• Six Poems by Arjun Rajendran

    Prodigy and Other Poems

    May 15, 2017

    (c) Akbar Padamsee, 'Two Figures' / pinterest


    You can’t watch me though, I told her,
    then emerged from the room after
    five minutes looking triumphant, pocketing
    her money immediately.

    She didn’t care she lost the bet. She was
    proud her son was a prodigy,
    and never figured it out herself. That all
    I did was peel and re-arrange

    stickers on the Rubik’s cube. Who am
    I now? Just a couple of decades piled
    upon a charlatan. Someone who withdraws
    into himself for hours to peel away
    anything that can be disguised as language.


    Demonetisation or: How I Learned to Stop Worrying and Love the Leader

    The ATM queue outside my house stretches till the border.
    You’re a patriot at either end, closer to bullets,
    or the machine acknowledging your demons with receipts.

    Everyday, you get to deposit 1/2 a nightmare, or a diary page.
    The skydiver who drove me to work in his auto put his
    herpes into a savings account. He gave up jumping from

    planes after he saw the earth as our leader’s face. A kitten
    on the umbrella of the lady standing in line before me mews
    that I shouldn’t worry. Press the button next to Yes

    to print 1001 questions you were always afraid to ask
    the pedophile. Or press No, if that’s what your silence meant.
    I kick the ATM. A soda tumbles out—let’s drink to the nation!


    Ankur's Coming Out

    There wasn’t a proclamation, any act of bravado.
    In that uninhibited moment, I simply asked and he didn’t
    deny it. We were at another friends’ that night, on
    the same mattress, surrounded by Kingfishers and socks;
    exhausted by our pretensions at spoken French.

    Later, it felt perfectly natural to have him press my neck,
    call me baby. It was disappointing to learn he wasn’t
    attracted to me. I equated it to not being attractive
    to the opposite sex. Months later, I saw him in a cafe,
    with four pansies, and he beckoned us over. My girlfriend

    thought it was such a waste, that the hottest guys are often
    gay. It felt okay to see her hug him so tight; it’d be okay
    even if they had a night to themselves. At another party,
    the prettiest girls claimed him, and elsewhere, his desire,
    the Parisian baldy, bantered with his dusky seductress. 



    How now to describe that anguish when my father got off
    the train at platforms to refill a water bottle;

    because nobody then had yet learnt to sell water.
    When everyone started buying it, I was older, unlike the time

    my feet didn't reach the compartment floor. I sat
    by the window thinking the whistle will sound any second now,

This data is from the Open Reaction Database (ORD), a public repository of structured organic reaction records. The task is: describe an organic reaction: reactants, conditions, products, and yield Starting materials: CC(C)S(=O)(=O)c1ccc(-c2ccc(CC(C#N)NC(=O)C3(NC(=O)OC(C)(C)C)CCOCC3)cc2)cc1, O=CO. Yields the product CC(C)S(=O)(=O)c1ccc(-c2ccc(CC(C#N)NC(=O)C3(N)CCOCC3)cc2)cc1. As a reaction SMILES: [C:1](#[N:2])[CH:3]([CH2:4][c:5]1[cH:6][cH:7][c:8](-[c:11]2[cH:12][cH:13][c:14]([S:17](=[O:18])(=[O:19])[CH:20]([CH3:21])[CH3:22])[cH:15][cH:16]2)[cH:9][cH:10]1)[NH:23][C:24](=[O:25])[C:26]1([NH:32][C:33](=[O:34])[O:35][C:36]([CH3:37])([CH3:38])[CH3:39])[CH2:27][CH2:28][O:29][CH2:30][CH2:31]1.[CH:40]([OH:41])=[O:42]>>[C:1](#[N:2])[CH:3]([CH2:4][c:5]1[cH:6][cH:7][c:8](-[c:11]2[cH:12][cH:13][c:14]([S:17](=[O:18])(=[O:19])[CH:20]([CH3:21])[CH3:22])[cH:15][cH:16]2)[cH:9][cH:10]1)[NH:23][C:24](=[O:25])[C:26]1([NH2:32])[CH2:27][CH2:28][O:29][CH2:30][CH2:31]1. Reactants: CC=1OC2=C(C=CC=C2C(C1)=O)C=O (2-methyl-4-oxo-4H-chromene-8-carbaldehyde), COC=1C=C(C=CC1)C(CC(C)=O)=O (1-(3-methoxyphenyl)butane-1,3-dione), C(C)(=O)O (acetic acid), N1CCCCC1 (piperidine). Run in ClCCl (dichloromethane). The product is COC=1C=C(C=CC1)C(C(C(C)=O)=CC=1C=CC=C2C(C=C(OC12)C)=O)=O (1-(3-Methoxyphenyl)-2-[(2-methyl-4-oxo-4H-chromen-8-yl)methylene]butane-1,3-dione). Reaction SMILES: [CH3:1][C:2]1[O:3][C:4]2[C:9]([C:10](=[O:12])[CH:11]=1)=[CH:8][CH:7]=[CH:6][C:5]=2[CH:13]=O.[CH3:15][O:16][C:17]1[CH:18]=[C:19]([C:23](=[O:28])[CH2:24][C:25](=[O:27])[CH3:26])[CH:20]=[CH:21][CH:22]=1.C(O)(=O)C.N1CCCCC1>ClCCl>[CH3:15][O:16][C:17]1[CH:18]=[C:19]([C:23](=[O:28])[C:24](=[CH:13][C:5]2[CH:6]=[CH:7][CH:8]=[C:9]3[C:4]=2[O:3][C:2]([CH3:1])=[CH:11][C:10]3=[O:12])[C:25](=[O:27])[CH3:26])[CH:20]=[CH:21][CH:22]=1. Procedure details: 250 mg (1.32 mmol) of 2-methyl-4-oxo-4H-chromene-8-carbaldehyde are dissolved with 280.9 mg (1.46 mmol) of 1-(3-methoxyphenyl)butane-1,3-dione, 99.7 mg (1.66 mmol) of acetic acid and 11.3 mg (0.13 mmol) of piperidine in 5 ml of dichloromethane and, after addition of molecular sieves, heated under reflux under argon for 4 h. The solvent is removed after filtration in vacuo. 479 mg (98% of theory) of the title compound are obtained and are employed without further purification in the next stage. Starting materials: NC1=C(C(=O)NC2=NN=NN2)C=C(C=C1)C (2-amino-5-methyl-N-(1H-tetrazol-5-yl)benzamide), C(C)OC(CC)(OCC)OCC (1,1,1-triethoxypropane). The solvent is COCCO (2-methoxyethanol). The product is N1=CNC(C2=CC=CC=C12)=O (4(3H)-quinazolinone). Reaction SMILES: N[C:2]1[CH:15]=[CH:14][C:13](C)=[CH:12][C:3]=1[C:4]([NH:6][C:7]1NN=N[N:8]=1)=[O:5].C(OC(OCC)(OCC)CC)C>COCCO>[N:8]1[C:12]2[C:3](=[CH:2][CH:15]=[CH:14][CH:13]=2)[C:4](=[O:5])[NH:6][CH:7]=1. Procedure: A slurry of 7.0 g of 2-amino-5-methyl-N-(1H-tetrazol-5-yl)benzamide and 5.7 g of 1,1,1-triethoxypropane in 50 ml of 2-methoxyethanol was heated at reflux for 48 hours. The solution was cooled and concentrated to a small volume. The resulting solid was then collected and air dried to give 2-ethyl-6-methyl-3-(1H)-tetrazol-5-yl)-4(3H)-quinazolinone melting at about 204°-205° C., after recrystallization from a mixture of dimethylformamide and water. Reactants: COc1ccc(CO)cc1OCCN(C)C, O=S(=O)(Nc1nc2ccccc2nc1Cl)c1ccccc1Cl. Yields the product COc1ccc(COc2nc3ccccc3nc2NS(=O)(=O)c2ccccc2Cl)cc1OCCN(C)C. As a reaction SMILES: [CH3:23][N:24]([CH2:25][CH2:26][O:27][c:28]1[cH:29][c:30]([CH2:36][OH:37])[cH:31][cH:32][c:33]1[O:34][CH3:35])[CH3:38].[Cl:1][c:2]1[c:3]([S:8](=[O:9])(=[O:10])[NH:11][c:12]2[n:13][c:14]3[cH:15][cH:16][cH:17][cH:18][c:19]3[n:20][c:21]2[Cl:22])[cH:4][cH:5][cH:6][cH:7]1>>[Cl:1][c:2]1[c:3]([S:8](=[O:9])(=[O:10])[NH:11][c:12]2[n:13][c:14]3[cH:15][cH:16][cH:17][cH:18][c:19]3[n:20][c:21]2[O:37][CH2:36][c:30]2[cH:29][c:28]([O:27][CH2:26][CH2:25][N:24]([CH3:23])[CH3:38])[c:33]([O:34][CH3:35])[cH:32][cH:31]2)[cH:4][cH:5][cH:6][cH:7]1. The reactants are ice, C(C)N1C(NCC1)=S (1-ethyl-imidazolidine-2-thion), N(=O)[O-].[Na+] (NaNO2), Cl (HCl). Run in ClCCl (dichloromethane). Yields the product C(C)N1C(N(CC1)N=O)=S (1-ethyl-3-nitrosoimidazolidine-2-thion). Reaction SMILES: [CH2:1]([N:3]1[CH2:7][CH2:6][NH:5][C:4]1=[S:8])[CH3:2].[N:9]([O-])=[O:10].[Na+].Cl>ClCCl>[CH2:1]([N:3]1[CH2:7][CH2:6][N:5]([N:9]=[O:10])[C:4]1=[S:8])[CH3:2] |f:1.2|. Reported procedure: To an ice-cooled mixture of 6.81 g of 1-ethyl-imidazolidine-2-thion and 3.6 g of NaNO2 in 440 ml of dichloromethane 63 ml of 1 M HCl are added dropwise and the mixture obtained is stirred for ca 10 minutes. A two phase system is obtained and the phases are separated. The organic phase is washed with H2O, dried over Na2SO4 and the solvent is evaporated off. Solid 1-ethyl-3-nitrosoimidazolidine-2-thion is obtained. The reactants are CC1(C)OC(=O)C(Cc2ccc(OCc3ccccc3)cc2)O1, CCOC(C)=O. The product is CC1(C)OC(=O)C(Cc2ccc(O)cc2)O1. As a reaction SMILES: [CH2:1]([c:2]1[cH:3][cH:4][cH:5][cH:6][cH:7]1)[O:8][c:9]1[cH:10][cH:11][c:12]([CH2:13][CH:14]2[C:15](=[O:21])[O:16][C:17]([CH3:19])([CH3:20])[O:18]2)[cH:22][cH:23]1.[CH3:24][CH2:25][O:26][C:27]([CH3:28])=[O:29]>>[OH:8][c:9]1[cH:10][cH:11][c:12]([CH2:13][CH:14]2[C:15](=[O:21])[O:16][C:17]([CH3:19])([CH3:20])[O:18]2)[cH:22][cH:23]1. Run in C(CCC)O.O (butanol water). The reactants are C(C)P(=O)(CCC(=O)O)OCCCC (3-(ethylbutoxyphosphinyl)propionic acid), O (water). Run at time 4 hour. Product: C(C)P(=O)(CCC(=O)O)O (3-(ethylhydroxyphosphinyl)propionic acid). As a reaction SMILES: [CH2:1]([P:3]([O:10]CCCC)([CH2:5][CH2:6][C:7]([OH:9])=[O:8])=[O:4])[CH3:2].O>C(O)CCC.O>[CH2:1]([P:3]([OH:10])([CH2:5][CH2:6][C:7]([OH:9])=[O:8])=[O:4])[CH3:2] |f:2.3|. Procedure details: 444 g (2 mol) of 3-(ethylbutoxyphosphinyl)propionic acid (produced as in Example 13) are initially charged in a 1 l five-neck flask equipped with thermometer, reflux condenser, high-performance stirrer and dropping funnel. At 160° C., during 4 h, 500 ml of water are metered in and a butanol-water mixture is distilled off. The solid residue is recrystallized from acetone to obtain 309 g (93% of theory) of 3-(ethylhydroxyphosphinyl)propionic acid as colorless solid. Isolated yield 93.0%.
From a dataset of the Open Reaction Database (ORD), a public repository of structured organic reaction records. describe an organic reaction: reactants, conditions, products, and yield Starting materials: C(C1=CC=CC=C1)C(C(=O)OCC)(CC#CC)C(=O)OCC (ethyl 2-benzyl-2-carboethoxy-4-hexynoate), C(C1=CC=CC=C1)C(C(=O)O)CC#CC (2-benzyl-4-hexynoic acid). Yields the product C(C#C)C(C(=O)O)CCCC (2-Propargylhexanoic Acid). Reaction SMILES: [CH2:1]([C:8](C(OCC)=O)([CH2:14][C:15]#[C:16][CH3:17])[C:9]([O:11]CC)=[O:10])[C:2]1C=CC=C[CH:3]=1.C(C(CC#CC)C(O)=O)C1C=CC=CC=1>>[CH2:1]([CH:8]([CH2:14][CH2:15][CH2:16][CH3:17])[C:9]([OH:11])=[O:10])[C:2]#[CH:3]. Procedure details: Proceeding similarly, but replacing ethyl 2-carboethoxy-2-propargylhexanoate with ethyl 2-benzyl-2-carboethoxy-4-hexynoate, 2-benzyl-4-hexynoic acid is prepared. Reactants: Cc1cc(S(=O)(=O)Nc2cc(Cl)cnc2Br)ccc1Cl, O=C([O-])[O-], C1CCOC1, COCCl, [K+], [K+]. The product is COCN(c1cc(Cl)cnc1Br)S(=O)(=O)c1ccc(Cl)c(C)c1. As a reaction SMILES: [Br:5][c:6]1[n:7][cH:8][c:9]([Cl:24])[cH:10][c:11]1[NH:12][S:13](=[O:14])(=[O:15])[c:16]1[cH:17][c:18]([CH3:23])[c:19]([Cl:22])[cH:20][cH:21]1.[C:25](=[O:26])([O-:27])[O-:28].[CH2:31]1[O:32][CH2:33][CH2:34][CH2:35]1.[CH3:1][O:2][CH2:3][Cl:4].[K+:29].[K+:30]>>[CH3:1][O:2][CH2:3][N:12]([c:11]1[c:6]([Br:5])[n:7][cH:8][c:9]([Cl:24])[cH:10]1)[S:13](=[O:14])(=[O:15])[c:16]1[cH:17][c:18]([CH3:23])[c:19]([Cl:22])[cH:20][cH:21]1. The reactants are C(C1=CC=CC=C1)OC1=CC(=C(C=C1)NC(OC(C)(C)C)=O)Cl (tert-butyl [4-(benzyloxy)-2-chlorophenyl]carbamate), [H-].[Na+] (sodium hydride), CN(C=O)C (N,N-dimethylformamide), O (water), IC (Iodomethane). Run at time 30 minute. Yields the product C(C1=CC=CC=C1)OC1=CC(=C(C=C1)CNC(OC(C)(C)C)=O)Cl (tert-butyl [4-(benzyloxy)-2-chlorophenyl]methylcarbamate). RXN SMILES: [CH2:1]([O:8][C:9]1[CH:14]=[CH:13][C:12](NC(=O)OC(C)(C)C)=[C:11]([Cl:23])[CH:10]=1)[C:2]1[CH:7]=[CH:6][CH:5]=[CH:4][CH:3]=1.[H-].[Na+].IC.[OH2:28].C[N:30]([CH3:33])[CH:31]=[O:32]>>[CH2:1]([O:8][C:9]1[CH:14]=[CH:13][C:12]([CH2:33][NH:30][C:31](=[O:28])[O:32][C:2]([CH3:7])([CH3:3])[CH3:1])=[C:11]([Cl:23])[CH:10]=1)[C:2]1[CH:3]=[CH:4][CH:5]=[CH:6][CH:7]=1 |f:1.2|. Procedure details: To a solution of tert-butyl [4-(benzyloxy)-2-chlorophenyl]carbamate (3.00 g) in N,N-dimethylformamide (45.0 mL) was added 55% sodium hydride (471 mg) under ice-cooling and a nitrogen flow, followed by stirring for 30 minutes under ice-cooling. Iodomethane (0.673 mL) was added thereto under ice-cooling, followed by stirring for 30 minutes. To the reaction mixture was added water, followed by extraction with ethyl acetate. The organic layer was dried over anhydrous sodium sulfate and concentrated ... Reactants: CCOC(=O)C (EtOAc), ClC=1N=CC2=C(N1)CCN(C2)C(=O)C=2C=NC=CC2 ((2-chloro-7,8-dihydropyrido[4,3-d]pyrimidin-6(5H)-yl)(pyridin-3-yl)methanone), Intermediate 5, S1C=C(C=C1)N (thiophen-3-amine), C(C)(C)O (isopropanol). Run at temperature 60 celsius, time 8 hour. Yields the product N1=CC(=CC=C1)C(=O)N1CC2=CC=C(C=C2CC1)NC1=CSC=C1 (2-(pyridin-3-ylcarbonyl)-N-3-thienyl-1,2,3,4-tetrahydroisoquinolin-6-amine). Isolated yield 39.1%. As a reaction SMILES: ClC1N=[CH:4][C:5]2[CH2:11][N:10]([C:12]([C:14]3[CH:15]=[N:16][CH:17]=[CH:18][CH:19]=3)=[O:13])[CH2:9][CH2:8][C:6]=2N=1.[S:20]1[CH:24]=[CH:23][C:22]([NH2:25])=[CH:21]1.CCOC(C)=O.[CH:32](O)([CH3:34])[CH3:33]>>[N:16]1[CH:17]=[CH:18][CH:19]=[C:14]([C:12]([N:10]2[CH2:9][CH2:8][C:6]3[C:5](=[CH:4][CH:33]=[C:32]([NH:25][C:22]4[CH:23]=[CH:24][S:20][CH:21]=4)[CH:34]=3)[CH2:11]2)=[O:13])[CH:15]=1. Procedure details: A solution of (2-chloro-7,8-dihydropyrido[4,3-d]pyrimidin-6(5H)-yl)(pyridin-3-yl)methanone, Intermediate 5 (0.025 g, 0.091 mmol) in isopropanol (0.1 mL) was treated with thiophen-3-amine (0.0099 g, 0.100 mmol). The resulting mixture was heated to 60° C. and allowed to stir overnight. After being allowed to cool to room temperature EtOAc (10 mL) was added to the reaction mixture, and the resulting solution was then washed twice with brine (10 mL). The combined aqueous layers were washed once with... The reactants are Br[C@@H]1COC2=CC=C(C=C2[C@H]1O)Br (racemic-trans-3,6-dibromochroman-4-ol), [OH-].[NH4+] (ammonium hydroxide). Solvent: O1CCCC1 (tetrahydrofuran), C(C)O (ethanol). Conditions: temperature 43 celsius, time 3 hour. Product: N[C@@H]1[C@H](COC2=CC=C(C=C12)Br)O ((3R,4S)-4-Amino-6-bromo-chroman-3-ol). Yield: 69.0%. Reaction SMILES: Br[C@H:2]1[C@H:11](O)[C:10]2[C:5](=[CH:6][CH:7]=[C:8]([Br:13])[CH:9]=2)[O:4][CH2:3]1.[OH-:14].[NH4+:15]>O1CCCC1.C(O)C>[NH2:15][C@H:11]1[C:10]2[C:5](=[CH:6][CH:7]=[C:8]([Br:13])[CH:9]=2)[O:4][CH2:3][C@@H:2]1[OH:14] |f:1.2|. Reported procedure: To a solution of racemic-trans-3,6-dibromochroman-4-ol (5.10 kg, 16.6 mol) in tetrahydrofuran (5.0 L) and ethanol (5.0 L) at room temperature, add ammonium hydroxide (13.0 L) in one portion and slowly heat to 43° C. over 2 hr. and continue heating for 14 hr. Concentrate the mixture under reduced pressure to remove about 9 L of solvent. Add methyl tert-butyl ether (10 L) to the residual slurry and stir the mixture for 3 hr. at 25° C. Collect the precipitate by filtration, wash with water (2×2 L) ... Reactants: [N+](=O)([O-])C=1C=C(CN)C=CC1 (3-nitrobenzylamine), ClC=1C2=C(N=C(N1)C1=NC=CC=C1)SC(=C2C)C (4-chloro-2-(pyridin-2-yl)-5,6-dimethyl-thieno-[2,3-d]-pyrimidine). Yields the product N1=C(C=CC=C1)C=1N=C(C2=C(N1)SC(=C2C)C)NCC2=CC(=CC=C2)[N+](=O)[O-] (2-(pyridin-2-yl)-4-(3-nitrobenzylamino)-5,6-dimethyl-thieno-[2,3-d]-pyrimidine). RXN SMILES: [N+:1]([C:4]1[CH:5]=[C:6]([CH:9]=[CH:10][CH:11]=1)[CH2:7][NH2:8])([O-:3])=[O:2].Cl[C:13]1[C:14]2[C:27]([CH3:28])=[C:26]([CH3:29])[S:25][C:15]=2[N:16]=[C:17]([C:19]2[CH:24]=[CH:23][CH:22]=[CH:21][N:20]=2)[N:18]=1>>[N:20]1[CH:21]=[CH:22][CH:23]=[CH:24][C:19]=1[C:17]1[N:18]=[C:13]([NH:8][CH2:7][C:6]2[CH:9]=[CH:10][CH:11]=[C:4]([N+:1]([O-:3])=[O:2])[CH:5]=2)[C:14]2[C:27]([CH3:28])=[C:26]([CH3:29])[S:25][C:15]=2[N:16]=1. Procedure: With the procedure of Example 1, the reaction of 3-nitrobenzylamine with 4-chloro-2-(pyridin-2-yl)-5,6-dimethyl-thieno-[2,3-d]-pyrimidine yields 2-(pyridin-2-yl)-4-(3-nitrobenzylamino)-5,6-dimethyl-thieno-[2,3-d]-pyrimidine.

he’ll never make it, till he’d materialise beside coolies
    or a ticket collector and grin at me after

    stubbing his cigarette. Now that I travel alone everywhere,
    the loss of that uncertainty is just another adult fact.

    But I always carry a bottle inside me. I keep
    refilling it with memories from taps I often forget to close.


    Skull with Phantom Cigarette

    after Van Gogh’s “Skull of a Skeleton with Burning Cigarette”

    The Phantom of Indrajal comics—
    a teetotaler who’d never lit a fag, lived

    in a skull cave, and was unaware that in his image,
    a brand of peppermint cigarettes was once popular

    amongst Indian kids, including a boy who’d grow up
    to become a renowned oncologist.

    This doctor, in his book, observes that his colleagues smoked
    while researching the link between cancer and tobacco.

    Years later, inside the Van Gogh Museum, that sad irony tugs
    at him from a painting. How the Phantom,

    —nemesis of pirates, guardian of the deep woods—
    was relegated by commerce to a stick of peppermint.



    "That’s a fair thought to lie between maids' legs." – Hamlet, William Shakespeare

    While my parents had an issue with the printout of cunnilingus,
    my friends did not. I found it selfish not to share that dot matrix

    arousal. So it traveled to Sion, in a double decker bus, amid
    a platinum rod and Calculus—this early bonanza of the internet—

    and traveled back: wrinkled, torn where it counted the most.
    The next time I opened my bag, it was gone. Replaced

    by embarrassment, from their unanimous verdict on Japanese
    porn. An enquiry into the soul, for what curiosity downloads.

    Arjun Rajendran is a poet. His first book of poems is Snake Wine and his second, The Cosmonaut in Hergé’s Rocket, has just been published by Poetrywala.

    "Demonetisation or: How I Learned to Stop Worrying and Love the Leader" was first published on AntiSerious.

    "Refilling" orginally appeared in The Sunflower Collective.

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